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This paper compares the way in which two leading developing countries in the global debate on biotechnology have sought to translate policy commitments contained in international agreements on trade and biosafety into workable national policy. It is a complex story of selective interpretation, conflict over priorities and politicking at the highest levels of government. It connects the micro-politics of inter-bureaucratic turf-wars with the diplomacy of inter-state negotiations and coalition-building. At the same time, the role of business and civil society actors, media and scientific communities, will also be shown to be key. It is argued that global commitments take on a fundamentally different shape once they have been refracted through domestic political processes. The analysis shows that competing policy networks that cut across the state and form part of global alliances seek to interpret international legal obligations in ways which help to consolidate their position within the bureaucracy. Working with allies in industry or among civil society groups, different government departments seek to domesticate loosely worded and often ambiguous obligations contained in trade and environmental agreements, such as the Cartagena Protocol, in ways which advance their political goals. This political manoeuvring takes on global dimensions when alliances are formed with international scientific, industry or activist communities to bolster positions adopted domestically. Likewise, domestic politics get played out in global fora as these agreements are being negotiated, where countries such as India and China have to adapt negotiating positions to a shifting sense of how the national interest is best served and navigating a course which is likely to be acceptable to key domestic constituencies when the agreement comes to be implemented. Each country also has a sufficiently clearly defined interest in biotechnology that international processes are regarded as an opportunity to 'internationalise' domestic policy preferences and secure scope for discretion in national policy-making.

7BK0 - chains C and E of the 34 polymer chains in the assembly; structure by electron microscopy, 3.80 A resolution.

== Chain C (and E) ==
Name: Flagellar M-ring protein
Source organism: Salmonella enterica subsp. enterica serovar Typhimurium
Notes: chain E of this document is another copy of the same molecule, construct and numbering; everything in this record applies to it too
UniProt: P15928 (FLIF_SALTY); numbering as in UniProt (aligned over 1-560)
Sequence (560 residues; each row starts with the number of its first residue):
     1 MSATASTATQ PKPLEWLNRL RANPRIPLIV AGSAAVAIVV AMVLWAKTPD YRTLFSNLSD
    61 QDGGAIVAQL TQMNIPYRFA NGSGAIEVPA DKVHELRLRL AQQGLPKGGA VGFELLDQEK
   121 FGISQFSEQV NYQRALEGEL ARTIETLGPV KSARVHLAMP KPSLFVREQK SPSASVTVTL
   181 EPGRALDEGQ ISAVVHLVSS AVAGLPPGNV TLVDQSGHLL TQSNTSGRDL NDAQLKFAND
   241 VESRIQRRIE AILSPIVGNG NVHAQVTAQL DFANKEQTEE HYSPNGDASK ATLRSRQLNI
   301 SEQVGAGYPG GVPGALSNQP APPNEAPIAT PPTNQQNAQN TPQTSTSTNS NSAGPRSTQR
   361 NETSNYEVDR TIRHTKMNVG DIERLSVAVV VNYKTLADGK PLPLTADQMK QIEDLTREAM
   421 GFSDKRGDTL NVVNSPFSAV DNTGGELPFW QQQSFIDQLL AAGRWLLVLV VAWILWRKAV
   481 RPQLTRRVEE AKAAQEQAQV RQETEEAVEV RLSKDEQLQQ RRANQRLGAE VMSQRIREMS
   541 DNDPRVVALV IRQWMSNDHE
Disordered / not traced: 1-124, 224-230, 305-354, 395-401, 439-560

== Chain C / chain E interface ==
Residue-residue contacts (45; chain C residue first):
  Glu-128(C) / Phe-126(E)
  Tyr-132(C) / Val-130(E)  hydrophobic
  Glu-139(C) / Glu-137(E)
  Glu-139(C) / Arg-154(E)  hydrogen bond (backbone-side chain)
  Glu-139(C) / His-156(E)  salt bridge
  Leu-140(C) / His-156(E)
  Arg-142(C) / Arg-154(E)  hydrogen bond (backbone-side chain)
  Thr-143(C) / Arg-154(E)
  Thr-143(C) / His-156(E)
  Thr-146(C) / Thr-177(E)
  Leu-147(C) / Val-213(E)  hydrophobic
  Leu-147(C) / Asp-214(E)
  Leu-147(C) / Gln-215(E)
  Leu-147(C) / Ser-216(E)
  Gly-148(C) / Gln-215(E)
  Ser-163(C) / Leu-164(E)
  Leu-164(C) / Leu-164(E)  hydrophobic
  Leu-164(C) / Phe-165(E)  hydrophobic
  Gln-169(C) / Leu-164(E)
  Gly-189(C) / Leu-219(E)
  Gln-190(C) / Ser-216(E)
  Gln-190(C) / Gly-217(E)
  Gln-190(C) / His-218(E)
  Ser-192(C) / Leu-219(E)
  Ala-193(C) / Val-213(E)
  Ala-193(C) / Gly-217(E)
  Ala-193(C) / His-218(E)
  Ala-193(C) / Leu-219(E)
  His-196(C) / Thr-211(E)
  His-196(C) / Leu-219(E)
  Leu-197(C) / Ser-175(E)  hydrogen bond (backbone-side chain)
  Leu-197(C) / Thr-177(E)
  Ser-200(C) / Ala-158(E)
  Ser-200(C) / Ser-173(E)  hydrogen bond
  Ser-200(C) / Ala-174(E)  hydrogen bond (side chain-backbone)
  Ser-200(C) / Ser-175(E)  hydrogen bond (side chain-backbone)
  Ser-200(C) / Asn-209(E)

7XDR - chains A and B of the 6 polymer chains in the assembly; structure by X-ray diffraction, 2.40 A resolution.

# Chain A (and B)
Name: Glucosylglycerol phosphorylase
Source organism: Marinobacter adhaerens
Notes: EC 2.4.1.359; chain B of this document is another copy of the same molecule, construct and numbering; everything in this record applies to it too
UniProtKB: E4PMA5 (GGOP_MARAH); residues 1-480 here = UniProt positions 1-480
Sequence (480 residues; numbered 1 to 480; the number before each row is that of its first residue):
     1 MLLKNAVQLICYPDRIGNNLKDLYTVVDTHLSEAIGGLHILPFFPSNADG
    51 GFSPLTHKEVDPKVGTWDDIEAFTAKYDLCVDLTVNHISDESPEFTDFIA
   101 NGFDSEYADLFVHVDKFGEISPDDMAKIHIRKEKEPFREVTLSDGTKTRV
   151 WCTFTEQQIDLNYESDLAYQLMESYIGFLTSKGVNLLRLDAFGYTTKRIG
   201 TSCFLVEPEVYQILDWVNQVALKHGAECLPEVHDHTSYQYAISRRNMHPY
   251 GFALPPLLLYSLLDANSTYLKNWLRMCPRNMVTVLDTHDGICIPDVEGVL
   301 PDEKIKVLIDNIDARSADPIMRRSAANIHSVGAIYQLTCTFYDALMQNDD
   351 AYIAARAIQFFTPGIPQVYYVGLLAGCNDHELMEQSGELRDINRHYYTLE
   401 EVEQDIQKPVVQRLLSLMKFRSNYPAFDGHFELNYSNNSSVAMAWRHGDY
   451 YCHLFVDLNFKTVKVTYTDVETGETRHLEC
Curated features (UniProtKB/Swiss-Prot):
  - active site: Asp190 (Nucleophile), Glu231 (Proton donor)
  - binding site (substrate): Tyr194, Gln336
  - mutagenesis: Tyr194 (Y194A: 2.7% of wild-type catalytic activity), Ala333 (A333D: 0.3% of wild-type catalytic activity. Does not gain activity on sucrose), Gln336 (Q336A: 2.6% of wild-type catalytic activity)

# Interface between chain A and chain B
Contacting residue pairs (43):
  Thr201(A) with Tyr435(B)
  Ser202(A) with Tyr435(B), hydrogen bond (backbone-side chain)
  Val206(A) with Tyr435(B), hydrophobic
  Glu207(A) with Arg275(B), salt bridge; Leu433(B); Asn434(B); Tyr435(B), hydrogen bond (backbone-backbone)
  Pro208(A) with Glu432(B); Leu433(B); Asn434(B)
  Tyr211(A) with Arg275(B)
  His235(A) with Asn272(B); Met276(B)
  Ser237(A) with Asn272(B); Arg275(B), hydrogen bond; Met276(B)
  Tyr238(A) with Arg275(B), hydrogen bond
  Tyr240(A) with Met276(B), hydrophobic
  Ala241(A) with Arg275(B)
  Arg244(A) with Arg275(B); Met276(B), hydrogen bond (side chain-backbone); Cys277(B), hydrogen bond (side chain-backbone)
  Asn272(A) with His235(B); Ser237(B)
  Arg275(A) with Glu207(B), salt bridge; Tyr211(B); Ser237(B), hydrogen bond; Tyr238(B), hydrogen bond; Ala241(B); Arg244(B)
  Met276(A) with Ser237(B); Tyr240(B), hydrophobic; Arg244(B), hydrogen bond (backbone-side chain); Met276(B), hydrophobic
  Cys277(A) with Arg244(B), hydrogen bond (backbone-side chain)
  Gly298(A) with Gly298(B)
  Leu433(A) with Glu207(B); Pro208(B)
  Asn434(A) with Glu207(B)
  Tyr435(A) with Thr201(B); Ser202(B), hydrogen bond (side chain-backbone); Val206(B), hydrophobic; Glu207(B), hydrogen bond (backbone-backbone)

Current Legal Issues, like its sister volume Current Legal Problems (now available in journal format), is based upon an annual colloquium held at University College London. Each year leading scholars from around the world gather to discuss the relationship between law and another discipline of thought. Each colloquium examines how the external discipline is conceived in legal thought and argument, how the law is pictured in that discipline, and analyses points of controversy in the use, and abuse, of extra-legal arguments within legal theory and practice. Law and Global Health, the sixteenth volume in the Current Legal Issues series, offers an insight into the scholarship examining the relationship between global health and the law. Covering a wide range of areas from all over the world, articles in the volume look at areas of human rights, vulnerable populations, ethical issues, legal responses and governance.
The hardline view of Sino-Indian relations found in the published reports of Indian and Chinese security analysts is often at considerable odds with the more tempered opinions those same analysts express in private interviews and conversations. What is the reality of the increasingly important security relationship between the two countries? The authors of this new study address that question in depth. Sidhu and Yuan explore a range of key issues, including mutual distrust and misperception (perhaps the most important factor), the undemarcated border, the status of Tibet and Sikkim, trade, the tussle over various nonproliferation treaties, terrorism, the regional roles of the U.S. and Pakistan, and the impact of domestic public opinion and special interests. They do see a trend toward a more pragmatic approach in Beijing and New Delhi to managing differences and broadening the agenda of common interests. Nevertheless, they conclude, significant obstacles remain to the amicable relationship necessary for regional peace and stability, posing a daunting challenge to policymakers in these two rising powers.